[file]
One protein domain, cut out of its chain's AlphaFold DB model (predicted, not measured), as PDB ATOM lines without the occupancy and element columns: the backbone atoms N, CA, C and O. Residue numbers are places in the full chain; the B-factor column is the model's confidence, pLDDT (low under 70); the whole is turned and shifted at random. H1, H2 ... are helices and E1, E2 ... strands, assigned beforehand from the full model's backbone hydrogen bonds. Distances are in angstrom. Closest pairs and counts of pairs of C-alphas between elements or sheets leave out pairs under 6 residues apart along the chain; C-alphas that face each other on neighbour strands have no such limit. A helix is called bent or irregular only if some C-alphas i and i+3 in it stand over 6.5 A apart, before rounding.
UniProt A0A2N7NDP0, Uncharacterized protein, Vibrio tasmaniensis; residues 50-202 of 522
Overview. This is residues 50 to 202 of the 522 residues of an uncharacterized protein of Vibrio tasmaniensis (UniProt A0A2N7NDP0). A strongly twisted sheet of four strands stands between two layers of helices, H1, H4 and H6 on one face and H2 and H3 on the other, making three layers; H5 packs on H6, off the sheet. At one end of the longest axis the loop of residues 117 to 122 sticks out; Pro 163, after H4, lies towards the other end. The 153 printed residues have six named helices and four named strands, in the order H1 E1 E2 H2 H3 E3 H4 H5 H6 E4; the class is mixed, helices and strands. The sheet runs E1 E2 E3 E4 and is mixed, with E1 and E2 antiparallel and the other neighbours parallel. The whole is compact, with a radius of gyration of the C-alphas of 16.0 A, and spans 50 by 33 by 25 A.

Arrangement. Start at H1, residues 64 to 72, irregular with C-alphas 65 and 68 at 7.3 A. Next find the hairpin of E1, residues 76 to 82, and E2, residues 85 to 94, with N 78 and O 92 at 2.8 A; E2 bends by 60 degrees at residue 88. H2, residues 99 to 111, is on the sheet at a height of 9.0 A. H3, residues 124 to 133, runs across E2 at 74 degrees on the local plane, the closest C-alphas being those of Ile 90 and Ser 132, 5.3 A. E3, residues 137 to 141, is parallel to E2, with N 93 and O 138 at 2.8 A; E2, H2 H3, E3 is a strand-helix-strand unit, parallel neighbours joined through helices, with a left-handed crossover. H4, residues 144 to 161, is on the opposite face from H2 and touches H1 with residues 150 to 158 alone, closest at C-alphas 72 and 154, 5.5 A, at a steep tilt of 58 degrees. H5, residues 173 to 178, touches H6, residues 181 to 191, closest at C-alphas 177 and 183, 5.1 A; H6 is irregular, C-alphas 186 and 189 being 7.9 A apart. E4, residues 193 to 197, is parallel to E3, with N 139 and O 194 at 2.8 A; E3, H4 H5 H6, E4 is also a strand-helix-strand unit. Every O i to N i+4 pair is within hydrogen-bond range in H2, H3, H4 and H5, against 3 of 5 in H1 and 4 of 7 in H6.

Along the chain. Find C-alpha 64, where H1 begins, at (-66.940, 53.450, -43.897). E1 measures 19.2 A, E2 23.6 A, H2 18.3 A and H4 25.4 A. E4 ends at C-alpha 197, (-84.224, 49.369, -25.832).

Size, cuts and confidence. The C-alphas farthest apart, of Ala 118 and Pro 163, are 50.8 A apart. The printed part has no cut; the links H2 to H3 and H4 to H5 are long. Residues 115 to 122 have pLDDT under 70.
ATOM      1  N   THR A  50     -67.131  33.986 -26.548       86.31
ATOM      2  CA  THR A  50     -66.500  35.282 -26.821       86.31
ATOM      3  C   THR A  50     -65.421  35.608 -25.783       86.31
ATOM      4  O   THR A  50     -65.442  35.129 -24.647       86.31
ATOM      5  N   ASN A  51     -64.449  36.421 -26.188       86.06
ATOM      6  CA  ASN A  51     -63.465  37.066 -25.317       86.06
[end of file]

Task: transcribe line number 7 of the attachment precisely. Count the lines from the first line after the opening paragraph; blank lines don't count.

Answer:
ATOM      2  CA  THR A  50     -66.500  35.282 -26.821       86.31